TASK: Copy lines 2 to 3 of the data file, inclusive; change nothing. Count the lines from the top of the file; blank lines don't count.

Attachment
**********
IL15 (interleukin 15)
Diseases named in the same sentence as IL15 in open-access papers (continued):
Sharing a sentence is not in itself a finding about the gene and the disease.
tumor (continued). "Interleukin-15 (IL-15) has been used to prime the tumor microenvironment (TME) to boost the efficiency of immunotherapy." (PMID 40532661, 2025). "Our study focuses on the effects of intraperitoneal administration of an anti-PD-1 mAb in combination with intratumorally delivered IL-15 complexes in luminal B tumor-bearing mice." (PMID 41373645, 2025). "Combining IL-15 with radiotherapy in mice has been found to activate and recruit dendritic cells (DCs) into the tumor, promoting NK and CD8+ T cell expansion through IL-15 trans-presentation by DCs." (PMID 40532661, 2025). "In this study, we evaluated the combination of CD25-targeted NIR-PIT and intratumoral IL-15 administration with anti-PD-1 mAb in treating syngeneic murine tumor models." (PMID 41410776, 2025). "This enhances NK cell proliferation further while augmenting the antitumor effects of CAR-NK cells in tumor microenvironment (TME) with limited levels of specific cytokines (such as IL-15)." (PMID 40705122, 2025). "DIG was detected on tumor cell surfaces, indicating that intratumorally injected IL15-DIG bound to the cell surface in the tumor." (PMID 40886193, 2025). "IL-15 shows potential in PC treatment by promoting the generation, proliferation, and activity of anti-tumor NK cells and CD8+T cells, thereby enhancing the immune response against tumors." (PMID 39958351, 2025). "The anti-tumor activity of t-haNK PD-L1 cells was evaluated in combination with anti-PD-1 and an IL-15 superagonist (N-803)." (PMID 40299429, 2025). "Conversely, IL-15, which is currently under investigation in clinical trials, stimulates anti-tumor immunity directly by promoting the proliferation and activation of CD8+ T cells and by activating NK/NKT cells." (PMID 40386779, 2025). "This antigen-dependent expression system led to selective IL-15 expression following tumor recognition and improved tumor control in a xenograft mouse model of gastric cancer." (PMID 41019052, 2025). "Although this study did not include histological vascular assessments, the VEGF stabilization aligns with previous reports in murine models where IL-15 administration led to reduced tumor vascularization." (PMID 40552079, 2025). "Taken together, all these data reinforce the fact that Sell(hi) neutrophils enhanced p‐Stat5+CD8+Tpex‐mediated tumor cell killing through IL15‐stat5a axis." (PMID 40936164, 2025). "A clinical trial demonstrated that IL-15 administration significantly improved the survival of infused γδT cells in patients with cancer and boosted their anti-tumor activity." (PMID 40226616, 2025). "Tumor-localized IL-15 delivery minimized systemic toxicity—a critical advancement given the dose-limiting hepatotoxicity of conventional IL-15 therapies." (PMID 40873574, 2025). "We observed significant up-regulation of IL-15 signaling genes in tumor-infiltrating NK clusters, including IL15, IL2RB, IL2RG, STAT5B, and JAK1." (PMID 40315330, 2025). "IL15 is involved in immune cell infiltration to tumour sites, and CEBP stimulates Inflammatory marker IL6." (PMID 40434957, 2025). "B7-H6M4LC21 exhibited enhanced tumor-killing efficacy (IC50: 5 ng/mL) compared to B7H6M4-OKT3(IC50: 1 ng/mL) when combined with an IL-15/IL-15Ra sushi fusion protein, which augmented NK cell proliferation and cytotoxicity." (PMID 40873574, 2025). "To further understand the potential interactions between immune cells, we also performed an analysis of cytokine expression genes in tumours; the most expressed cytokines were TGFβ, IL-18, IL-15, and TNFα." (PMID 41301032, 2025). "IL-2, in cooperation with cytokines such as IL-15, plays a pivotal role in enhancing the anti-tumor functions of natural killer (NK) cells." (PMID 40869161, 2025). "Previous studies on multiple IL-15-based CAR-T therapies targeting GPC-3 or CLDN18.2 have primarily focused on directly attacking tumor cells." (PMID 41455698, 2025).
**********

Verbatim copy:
Diseases named in the same sentence as IL15 in open-access papers (continued):
Sharing a sentence is not in itself a finding about the gene and the disease.